Ulrike Ottinger. Floating Food
Bernd M. Scherer, Ulrike Ottinger
Haus der Kulturen der Welt, Berlin, 2011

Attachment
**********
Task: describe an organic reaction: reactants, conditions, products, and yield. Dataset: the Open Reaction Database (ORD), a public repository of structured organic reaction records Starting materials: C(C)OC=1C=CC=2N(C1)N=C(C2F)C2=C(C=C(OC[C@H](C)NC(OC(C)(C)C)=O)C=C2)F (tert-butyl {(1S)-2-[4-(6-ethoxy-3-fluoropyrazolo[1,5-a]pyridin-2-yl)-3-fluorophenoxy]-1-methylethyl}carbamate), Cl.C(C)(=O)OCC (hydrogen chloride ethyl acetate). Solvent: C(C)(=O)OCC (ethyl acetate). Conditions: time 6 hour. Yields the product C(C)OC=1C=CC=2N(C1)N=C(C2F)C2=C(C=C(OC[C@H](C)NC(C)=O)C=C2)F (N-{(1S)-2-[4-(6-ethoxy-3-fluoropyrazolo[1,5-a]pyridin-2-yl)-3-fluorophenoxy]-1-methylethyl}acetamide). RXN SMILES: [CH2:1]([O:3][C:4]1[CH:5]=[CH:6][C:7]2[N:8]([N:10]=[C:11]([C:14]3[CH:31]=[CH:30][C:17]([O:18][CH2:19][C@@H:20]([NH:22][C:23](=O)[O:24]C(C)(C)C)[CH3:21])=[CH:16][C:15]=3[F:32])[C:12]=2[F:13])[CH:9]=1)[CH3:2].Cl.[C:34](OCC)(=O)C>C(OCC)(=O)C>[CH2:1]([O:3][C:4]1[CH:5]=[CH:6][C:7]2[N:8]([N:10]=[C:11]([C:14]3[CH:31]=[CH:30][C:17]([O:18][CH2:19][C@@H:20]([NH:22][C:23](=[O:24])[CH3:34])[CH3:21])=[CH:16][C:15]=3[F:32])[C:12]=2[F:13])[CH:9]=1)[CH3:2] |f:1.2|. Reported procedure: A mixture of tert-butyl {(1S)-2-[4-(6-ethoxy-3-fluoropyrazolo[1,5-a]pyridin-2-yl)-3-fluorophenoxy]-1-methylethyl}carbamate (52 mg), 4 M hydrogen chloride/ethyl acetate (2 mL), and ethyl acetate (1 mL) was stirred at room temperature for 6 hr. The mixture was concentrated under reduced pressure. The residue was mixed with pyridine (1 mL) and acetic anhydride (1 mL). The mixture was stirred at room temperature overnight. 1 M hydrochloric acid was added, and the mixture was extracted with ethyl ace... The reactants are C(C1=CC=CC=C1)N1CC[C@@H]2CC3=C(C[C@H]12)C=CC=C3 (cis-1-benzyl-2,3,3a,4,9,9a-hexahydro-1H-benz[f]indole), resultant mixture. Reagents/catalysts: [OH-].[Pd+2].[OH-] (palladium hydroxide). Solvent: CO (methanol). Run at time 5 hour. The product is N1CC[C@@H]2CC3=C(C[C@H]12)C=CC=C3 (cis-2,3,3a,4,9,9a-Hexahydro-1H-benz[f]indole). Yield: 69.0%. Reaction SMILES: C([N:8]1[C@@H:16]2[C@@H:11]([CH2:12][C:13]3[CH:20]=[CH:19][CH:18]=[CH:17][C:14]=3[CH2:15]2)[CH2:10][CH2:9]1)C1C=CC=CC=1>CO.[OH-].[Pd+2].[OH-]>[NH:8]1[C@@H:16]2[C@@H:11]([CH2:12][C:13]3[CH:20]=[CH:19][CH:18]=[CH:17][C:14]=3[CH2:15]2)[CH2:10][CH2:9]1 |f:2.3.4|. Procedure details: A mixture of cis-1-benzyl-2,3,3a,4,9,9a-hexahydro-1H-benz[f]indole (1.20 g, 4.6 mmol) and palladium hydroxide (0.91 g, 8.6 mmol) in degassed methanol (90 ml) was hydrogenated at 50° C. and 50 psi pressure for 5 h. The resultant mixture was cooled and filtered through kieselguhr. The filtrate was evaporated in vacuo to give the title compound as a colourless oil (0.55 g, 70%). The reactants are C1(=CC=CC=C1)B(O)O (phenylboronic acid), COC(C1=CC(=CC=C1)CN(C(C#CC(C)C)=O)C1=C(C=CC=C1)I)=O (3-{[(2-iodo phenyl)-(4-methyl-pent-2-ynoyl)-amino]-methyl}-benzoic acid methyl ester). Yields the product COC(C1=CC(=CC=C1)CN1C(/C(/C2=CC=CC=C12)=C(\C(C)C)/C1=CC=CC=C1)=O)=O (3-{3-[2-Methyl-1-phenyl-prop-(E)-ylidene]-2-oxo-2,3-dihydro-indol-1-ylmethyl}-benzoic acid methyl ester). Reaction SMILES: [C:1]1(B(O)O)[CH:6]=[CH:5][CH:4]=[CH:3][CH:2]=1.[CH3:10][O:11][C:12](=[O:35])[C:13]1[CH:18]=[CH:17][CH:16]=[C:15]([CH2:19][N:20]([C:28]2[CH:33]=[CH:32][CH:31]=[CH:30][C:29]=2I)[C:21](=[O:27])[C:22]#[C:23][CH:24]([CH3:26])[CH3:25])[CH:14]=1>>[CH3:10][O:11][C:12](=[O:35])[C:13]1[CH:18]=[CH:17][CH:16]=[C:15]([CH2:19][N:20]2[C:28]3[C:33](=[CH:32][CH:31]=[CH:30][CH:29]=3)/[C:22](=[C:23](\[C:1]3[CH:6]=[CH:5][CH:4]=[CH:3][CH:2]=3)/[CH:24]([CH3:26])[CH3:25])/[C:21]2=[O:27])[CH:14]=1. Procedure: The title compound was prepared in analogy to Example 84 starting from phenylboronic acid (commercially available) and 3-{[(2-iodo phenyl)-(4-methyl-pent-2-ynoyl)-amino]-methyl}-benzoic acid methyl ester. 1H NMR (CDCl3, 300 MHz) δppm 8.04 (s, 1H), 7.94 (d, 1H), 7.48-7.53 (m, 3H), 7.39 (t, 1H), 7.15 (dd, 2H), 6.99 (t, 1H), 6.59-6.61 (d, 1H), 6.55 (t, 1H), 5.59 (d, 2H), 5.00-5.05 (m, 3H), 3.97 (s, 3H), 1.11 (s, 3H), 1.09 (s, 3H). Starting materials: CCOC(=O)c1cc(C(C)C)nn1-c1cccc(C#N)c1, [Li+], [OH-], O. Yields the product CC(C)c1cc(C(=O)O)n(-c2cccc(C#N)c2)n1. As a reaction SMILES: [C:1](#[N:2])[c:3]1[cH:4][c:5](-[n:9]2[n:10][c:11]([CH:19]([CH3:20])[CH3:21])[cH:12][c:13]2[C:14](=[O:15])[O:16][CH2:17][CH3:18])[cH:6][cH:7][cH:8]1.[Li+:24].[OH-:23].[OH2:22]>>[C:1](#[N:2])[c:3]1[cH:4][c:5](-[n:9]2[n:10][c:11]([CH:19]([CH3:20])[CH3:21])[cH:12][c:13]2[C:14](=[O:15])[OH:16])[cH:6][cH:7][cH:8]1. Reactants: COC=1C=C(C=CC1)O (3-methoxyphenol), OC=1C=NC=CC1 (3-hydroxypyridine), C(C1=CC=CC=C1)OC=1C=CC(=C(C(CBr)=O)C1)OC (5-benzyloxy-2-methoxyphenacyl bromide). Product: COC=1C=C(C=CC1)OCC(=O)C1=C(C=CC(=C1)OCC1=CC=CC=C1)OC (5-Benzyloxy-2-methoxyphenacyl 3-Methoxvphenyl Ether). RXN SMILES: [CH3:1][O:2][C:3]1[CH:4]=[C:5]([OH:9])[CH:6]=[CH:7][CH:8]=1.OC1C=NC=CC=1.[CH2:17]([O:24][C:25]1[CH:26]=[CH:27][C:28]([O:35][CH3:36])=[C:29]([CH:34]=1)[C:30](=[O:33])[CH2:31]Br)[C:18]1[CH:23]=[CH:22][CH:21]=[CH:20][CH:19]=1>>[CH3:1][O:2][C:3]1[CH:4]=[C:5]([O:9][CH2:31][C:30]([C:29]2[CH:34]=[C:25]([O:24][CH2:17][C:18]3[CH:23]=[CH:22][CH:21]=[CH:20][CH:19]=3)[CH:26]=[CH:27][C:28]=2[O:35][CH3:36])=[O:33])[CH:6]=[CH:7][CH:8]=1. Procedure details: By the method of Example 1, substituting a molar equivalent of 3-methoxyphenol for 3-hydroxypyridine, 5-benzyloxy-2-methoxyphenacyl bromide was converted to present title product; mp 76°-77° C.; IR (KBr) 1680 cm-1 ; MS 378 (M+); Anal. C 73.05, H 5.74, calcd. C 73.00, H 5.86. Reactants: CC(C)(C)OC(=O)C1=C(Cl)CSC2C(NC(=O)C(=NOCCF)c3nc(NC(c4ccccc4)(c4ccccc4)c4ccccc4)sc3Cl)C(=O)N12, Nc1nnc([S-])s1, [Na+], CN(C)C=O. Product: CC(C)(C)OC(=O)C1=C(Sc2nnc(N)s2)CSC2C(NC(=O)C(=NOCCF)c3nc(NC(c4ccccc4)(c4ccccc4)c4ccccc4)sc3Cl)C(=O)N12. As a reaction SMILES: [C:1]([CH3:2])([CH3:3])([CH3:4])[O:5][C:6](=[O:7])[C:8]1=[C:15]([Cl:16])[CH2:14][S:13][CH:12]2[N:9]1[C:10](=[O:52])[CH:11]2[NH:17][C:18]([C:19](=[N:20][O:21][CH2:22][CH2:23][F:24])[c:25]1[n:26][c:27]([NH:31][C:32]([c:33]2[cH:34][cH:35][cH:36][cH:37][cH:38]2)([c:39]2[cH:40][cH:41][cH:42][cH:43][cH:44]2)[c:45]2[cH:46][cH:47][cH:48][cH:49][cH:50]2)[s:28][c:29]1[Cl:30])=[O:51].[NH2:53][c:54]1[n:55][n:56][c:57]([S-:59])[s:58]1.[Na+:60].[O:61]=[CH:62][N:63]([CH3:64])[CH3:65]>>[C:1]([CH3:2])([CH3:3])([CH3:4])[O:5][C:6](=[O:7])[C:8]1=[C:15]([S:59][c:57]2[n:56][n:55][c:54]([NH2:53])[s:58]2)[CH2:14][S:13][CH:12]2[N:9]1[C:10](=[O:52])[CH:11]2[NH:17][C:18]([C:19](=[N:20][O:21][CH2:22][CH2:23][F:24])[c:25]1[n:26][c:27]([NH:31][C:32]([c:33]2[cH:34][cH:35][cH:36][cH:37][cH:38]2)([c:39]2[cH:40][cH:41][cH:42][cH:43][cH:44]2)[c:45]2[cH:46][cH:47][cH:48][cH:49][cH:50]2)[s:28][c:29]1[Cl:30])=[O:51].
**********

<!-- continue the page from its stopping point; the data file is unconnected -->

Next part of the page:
Ulrike Ottinger, the filmmaker, photographer and collector of worlds, is arranging a comprehensive collage covering four decades of her creative work: “Water and food are elementary necessities for humanity. So where should we even begin to understand these things that meander through all areas of our physical and psychological lives? It has always been my artistic principle to adapt myself to these things, and to join the flow of their nature and their primordial conditions.“ Her copious exhibition runs the gamut from antiquity to modernity, along waterways and through fictitious and real worlds: it begins in the foyer, where a water basin, based on the Cisterna Basilica in Istanbul, playfully alludes to maritime trade between Asia and Europe. By presenting sequences from her films such as “Taiga“, “Johanna d’Arc of Mongolia“ or “China: Die Künste – Der Alltag“ (“China: The Arts, The People”), Ulrike Ottinger lends plasticity to the triad of water, food and ritual. Still and moving images take us on a journey through cookshops, harbors, markets and temples, to the Mongolian slaughter ritual and Mexican sacrificial altars. Her allegorical installations project landscapes full of sensuality, with mythical creatures and figures from an artist who will be honored with the Hannah Höch Prize this year.